Ultimately He wants us to grow up in Him, to become spiritual adults standing on His good training of the past, and having learned the basics of what it means to be a follower of Christ.
I think He also expects most of us to use common sense. There is a balance here. We train our children to be able to tie their own shoes, to choose their clothing, to be able to read and think for themselves, and eventually to make the kinds of decisions which will reflect the values of our family. I think that God works in us like that. We are to study and internalize His instructions to us; knowing our Bibles and being prepared to obey what we find there. He trains us, and teaches us so that we can have the right instincts when problems come up. We make millions of tiny decisions each day: to speak, to look, to walk, to eat; realistically, we don’t stop to pray about each and every one of them. We are developing the background, the education in Christ, to be able to make the right choices, to know when something is right or wrong, and able to resist temptation. Underneath is the knowledge that if we really don’t know what to do, we have the unfailing resource of a loving Father to Whom we can go for help.
Just as we train our children to reflect our family values when they are out in the world, our heavenly Father trains us to reflect His values in the world. He gives us a mind and a will and talents. He expects us to learn, over time, how to use all these things in His service, for His glory. We are to grow in Him so that we no longer need to be fed just the milk of the Word, but be able to take the strong meat as well. We are not meant to remain infants in the Lord, but to grow and be able to conduct ourselves as mature believers ~ fully functioning signposts to Christ.
We need to be responsive to His training. Paul, in writing to the Romans, says this: I beseech you therefore, brethren, by the mercies of God, that you present your bodies a living sacrifice, holy, acceptable to God, which is your reasonable service. And do not be conformed to this world, but be transformed by the renewing of your mind, that you may prove what is that good and acceptable and perfect will of God. (Romans 12:1,2 NKJV)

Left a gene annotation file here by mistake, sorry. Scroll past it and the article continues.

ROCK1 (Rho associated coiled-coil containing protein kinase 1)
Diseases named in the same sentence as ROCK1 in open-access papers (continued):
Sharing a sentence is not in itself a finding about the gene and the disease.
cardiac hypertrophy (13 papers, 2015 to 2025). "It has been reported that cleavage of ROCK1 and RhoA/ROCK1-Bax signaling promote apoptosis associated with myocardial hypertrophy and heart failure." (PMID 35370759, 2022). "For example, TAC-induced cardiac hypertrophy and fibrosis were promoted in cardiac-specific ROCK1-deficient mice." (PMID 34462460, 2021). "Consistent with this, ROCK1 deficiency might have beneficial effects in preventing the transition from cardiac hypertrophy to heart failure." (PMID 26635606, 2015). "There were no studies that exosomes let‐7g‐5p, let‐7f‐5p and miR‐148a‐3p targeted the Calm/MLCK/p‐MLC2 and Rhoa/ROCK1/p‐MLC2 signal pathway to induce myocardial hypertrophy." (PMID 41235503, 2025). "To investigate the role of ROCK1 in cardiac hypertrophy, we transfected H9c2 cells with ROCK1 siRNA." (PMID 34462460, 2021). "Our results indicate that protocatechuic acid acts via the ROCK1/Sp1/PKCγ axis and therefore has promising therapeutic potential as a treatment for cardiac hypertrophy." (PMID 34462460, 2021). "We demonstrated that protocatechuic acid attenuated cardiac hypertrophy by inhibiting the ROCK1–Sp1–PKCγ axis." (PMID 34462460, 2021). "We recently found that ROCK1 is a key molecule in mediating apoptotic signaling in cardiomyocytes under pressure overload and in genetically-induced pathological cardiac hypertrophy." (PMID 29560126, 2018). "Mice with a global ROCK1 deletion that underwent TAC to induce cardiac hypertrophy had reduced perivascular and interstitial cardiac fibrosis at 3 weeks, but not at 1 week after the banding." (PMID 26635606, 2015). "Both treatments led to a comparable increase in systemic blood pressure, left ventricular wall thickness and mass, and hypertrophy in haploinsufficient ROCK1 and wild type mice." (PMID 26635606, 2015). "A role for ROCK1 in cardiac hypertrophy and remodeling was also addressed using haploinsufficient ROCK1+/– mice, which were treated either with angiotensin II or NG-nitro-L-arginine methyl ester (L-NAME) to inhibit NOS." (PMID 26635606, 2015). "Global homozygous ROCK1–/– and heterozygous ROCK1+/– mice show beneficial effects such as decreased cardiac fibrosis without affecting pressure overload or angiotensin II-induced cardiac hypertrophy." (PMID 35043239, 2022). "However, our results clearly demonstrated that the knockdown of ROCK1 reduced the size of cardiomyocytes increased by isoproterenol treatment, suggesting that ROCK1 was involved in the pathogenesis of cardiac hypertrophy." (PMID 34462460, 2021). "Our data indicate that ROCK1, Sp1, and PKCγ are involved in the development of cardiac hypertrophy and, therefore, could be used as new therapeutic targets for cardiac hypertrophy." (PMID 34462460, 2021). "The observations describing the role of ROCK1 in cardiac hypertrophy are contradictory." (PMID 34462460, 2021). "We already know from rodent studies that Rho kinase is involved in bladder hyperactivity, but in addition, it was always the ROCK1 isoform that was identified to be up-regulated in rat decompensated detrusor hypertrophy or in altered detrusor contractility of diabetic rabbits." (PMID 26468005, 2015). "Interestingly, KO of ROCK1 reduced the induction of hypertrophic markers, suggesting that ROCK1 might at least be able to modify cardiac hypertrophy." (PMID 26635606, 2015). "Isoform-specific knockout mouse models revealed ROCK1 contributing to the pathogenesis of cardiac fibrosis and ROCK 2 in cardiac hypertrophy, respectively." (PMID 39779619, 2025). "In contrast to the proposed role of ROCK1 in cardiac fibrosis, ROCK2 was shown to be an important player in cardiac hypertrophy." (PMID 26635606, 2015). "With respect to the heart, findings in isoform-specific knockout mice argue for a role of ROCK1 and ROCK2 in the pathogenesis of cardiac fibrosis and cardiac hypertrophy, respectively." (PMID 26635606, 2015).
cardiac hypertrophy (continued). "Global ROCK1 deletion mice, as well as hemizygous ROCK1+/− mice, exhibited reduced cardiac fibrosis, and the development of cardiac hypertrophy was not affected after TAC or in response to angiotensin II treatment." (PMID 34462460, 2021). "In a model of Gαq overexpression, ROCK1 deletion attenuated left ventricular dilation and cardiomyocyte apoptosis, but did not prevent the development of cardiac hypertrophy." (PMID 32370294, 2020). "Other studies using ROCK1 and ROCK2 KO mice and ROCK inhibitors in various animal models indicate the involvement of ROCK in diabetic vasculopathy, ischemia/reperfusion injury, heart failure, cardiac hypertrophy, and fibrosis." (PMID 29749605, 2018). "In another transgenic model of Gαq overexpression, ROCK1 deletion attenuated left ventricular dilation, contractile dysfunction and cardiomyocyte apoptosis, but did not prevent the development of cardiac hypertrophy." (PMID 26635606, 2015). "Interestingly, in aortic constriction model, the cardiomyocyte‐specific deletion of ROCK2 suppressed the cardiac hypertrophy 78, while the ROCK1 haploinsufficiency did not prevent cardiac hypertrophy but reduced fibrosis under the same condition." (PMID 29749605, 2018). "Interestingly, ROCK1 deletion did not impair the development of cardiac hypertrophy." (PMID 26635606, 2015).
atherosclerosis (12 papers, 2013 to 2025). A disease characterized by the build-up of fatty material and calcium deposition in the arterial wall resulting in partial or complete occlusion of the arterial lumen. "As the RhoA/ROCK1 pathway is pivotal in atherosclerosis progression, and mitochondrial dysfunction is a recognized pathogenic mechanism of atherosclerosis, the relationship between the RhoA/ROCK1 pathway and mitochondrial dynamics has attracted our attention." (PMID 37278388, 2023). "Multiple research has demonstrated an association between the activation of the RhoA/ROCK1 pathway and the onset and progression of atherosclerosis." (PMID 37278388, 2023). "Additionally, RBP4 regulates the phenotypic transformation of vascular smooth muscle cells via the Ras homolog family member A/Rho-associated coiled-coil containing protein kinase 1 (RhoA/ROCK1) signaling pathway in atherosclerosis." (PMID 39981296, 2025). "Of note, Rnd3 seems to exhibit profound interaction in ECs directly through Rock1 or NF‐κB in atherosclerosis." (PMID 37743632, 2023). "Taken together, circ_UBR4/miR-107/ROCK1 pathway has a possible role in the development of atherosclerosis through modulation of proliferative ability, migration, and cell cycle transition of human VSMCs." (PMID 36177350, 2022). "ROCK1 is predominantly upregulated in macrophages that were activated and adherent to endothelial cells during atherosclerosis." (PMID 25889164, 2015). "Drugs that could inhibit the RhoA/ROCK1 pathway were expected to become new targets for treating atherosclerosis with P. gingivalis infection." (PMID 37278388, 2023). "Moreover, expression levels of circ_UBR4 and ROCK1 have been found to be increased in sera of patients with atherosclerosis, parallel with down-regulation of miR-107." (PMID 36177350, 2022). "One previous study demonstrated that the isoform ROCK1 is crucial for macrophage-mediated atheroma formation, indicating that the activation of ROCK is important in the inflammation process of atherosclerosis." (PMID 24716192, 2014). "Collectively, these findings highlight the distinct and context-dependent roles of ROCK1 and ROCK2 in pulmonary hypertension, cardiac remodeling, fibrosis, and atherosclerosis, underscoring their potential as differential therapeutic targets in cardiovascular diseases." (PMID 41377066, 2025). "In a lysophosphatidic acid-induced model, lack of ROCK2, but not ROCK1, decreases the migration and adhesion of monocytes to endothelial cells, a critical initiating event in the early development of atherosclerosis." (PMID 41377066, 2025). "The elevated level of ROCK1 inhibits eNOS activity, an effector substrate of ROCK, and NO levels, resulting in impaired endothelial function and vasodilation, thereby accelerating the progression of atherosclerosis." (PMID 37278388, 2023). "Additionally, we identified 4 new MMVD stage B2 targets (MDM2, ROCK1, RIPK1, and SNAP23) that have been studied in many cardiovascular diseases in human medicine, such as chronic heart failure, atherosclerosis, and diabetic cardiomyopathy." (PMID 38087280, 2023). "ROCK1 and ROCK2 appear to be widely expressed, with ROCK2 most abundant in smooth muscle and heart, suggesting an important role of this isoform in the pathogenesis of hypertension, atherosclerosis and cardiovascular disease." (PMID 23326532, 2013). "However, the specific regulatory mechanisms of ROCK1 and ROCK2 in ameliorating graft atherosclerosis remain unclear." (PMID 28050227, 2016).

We are called as mature adults in the family of God to be holy, to be willing to sacrifice our bodies, minds, and hearts to the will of God; to represent Him faithfully, and not to be drawn into the ways of the world. We are to be sanctified; set apart to the things of God, rather than staying as we were before we accepted the mercy and grace of God for our salvation. We are to renew our minds by the study of His Word, not only reading it, but integrating it into our system of belief and practice. As good, grownup children, we are blessed to know that while this life in Him may be difficult, we have Him always there as the good Parent, ready to comfort and support us. He gives us the strength, and sometimes even the will to be faithful representatives of the family of God.
I don’t want to push the analogy too far. He never fully pushes us out of the nest, because we are never finished learning and growing, and we will continue to be dependent on Him in this life. However, I think He does allow us choices as we make our journey through this life, and we need to be wise. He remains always there, underneath ~ the faithful Rock of safety and support to Whom we turn when we need His wisdom or strength or comfort. I thank God that He a wise, loving Father Whose desire for me is to grow in Him to full spiritual maturity so that in response to His grace and mercy, my life will reflect Him to the world, to His glory.